Foundations of Social Science
Tentative Study Guide for Exam Two
What is the term that specifies a concept in a manner that renders it measurable? What is the term that specifies what we mean when we use a particular term? What is the difference between conceptualization and operationalization? What have we achieved when our measure measures what it is designed to measure? What is the difference between reliability and validity? What is the type of validity based on the ability of a researcher to predict the behavior of the dependent variable? What are other types of validity? What are the different levels of measurement? What are the differences between them?
What do we call variables that have no obvious single indicator? What are the different types of composite measures? What is the type of composite measure that assigns values based on patterns of responses and assumes that some measures of a concept indicate more of that concept than other measures? What are other types of scales? What is the difference between indices and scales, according to Babbie? Why do we use indices and scales? Which types of scales ask respondents to choose between two opposite positions using qualifiers to bridge the distance between the two opposites? What is the basic method of factor analysis? Why do we use factor analysis?
Know the types of probability and nonprobability sampling strategies. What is the chief difference between descriptive and inferential statistics? Parameter is to population what statistic is to what? What is the basic principle behind probability sampling? What is the list of elements from which a probability sample is drawn? What are the other terms associated with populations and samples? What is the difference between a parameter and a statistic?
What is correlation? What does a positive correlation tell us? What about a negative correlation? What are some of the ways of determining causation? What are the four methods covered in class attributed to John Stuart Mill? What are the core elements of the classic experimental condition? What are the advantages to experimental methods? What are some of the drawbacks? What is internal and external validity? What is a double-blind study? What is the difference between matching and randomization? Given certain conditions, which is preferred and why? What is a control group?
Know the types of evaluation research? The objective/quantitative scientific approach is the most common. What are some other types? Needs assessment is one kind of assessment, and it is often the first part of a more comprehensive assessment project. What are some of the other types of assessment and where do the fit in to the larger assessment project? What is formative evaluation? What is summative or impact evaluation? What is the planning evaluation cycle? What is the response variable?
According to Babbie, why do we do survey research? What is the type of question in which the respondent next goes to another later question based on her answer is called what? In constructing a questionnaire, what are question formats to be avoided? According to Babbie, do face-to-face interviews have any advantage over self-administered surveys? What is an adequate response rate for a mail distributed self-administered survey, according to Babbie?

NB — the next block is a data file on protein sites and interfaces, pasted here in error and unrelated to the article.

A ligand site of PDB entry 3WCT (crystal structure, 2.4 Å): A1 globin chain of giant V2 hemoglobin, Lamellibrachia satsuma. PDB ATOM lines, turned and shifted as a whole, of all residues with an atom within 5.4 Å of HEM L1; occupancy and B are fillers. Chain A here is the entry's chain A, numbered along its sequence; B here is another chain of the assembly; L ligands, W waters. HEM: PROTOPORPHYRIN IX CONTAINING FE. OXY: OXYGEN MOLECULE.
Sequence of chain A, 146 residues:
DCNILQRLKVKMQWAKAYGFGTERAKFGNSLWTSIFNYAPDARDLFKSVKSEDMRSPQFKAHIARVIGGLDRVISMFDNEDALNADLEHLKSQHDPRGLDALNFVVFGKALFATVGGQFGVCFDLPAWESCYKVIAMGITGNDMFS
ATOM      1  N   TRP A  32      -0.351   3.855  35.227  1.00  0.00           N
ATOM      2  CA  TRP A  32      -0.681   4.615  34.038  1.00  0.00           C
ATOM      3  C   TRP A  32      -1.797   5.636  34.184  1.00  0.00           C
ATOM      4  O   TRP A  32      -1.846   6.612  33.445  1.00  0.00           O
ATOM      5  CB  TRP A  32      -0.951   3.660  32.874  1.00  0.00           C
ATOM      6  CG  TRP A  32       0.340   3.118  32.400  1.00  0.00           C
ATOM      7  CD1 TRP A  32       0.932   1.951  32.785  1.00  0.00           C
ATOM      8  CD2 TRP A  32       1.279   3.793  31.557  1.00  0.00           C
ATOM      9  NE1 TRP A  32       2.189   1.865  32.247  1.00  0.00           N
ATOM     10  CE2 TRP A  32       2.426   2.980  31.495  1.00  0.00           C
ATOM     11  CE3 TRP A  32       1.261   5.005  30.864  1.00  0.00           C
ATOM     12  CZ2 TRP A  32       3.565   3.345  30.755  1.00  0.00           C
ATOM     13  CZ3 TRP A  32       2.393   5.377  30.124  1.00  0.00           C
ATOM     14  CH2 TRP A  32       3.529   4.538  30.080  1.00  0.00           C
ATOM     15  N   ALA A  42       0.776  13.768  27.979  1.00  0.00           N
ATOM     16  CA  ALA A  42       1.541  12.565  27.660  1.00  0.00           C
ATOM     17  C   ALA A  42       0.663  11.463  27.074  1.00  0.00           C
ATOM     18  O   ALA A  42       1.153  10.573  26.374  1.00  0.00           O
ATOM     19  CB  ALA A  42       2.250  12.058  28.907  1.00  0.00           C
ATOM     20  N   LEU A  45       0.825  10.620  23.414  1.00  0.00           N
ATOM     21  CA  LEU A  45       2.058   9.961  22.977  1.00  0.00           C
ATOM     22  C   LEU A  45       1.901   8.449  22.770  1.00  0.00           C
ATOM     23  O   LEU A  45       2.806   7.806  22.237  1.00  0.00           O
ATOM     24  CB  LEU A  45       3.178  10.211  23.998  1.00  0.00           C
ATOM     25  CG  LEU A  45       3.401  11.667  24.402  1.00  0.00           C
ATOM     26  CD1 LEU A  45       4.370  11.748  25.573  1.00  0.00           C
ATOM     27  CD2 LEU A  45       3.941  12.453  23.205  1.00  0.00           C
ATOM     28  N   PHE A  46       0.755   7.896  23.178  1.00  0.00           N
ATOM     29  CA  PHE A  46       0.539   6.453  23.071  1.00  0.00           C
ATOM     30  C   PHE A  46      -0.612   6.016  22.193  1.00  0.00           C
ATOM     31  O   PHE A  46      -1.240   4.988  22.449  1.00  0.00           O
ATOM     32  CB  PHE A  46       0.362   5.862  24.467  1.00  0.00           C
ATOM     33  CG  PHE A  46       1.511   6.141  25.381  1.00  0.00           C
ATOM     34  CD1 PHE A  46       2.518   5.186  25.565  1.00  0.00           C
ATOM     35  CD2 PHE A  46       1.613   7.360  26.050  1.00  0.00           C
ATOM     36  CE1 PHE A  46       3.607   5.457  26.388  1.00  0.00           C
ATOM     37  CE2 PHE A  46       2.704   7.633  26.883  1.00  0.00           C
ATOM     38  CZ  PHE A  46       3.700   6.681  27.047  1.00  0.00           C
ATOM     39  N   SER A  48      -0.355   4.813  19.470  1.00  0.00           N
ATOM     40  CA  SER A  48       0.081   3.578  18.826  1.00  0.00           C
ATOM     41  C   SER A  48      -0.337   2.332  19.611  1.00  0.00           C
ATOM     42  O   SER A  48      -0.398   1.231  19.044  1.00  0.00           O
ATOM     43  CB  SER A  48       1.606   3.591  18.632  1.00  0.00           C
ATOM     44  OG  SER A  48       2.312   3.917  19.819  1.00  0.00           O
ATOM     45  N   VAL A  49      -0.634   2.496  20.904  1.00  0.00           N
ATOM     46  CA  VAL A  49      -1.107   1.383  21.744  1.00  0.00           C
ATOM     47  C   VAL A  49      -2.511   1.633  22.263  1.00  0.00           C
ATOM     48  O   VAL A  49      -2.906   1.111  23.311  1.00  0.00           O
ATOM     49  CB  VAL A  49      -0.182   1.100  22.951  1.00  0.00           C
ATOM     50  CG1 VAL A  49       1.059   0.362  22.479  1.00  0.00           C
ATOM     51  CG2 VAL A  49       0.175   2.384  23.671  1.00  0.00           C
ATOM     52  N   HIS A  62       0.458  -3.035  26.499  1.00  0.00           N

Of the observer roles, the only one that potentially leaves a social situation unaffected by the researcher is the complete observer. What are other observer roles? What is reactivity? In the method of ethnomethodology, experiments are used to test hypotheses about the tenacity of the social order. What are these experiments called? Of the qualitative methods, content analysis relies most heavily on recorded human communications. What are other the other major qualitative research methods? What is the difference between obtrusive and unobtrusive methods? According to Skocpol, among the three logics of comparative history, the method of contrast of context is least associated with causal analysis. What are the other logics of comparative history? Which among them represent the method found in multivariate statistical analysis. Who is John Stuart Mill? What were his methods?
Why does Babbie say that qualitative research answers questions that escape the scope of survey techniques or laboratory observation? Qualitative analysis involves a continual interplay between theory and analysis. What are examples of this process? Grounded theory rests on the constant comparative method. What is the analytic induction method? What is domain analysis? What is sufficient and necessary causation? What is the difference? What is participatory research action? What is its purpose or goal? How does this fit with Diesing's notion of democratic science? What is praxis?
What are the three types of statistical averages? What is the most frequent attribute in the ranked distribution of observed attributes? What is dispersion? What are the different types? In measuring dispersion, what does a higher standard of deviation tell us?
What is the type of quantitative analysis that considers two variables simultaneously? What is the difference between univariate and bivariate analysis? Which type does a frequency table represent? Which type does a cross-tabulation (or contingency) table represent? In measuring bivariate associations, what is the metric appropriate for either interval or ratio level data analysis? What is lambda, gamma, and Pearson’s r? What are examples of multivariate analysis techniques? In measuring bivariate association, what is the appropriate metric for nominal level data analysis? What is it for ordinal data? What is it for interval level data?